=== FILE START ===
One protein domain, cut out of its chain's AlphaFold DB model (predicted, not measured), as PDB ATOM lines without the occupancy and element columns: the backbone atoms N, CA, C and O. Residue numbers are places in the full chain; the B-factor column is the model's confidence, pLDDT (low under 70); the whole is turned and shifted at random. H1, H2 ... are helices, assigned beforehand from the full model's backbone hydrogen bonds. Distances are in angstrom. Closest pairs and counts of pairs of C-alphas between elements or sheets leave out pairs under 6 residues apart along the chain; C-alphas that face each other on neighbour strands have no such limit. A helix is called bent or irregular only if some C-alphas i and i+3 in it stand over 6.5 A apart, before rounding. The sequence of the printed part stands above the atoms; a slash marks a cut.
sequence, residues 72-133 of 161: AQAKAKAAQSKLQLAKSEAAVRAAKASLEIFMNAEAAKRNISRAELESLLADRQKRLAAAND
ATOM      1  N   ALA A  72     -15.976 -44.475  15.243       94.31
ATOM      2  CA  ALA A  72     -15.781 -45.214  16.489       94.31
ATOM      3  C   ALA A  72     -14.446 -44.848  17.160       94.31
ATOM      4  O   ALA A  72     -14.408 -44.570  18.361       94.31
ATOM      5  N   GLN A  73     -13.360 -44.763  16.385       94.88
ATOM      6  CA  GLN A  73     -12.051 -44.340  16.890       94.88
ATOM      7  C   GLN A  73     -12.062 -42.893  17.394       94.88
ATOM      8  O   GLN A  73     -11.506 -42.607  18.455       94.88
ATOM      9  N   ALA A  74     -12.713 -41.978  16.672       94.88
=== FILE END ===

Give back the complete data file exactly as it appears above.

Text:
One protein domain, cut out of its chain's AlphaFold DB model (predicted, not measured), as PDB ATOM lines without the occupancy and element columns: the backbone atoms N, CA, C and O. Residue numbers are places in the full chain; the B-factor column is the model's confidence, pLDDT (low under 70); the whole is turned and shifted at random. H1, H2 ... are helices, assigned beforehand from the full model's backbone hydrogen bonds. Distances are in angstrom. Closest pairs and counts of pairs of C-alphas between elements or sheets leave out pairs under 6 residues apart along the chain; C-alphas that face each other on neighbour strands have no such limit. A helix is called bent or irregular only if some C-alphas i and i+3 in it stand over 6.5 A apart, before rounding. The sequence of the printed part stands above the atoms; a slash marks a cut.
sequence, residues 72-133 of 161: AQAKAKAAQSKLQLAKSEAAVRAAKASLEIFMNAEAAKRNISRAELESLLADRQKRLAAAND
ATOM      1  N   ALA A  72     -15.976 -44.475  15.243       94.31
ATOM      2  CA  ALA A  72     -15.781 -45.214  16.489       94.31
ATOM      3  C   ALA A  72     -14.446 -44.848  17.160       94.31
ATOM      4  O   ALA A  72     -14.408 -44.570  18.361       94.31
ATOM      5  N   GLN A  73     -13.360 -44.763  16.385       94.88
ATOM      6  CA  GLN A  73     -12.051 -44.340  16.890       94.88
ATOM      7  C   GLN A  73     -12.062 -42.893  17.394       94.88
ATOM      8  O   GLN A  73     -11.506 -42.607  18.455       94.88
ATOM      9  N   ALA A  74     -12.713 -41.978  16.672       94.88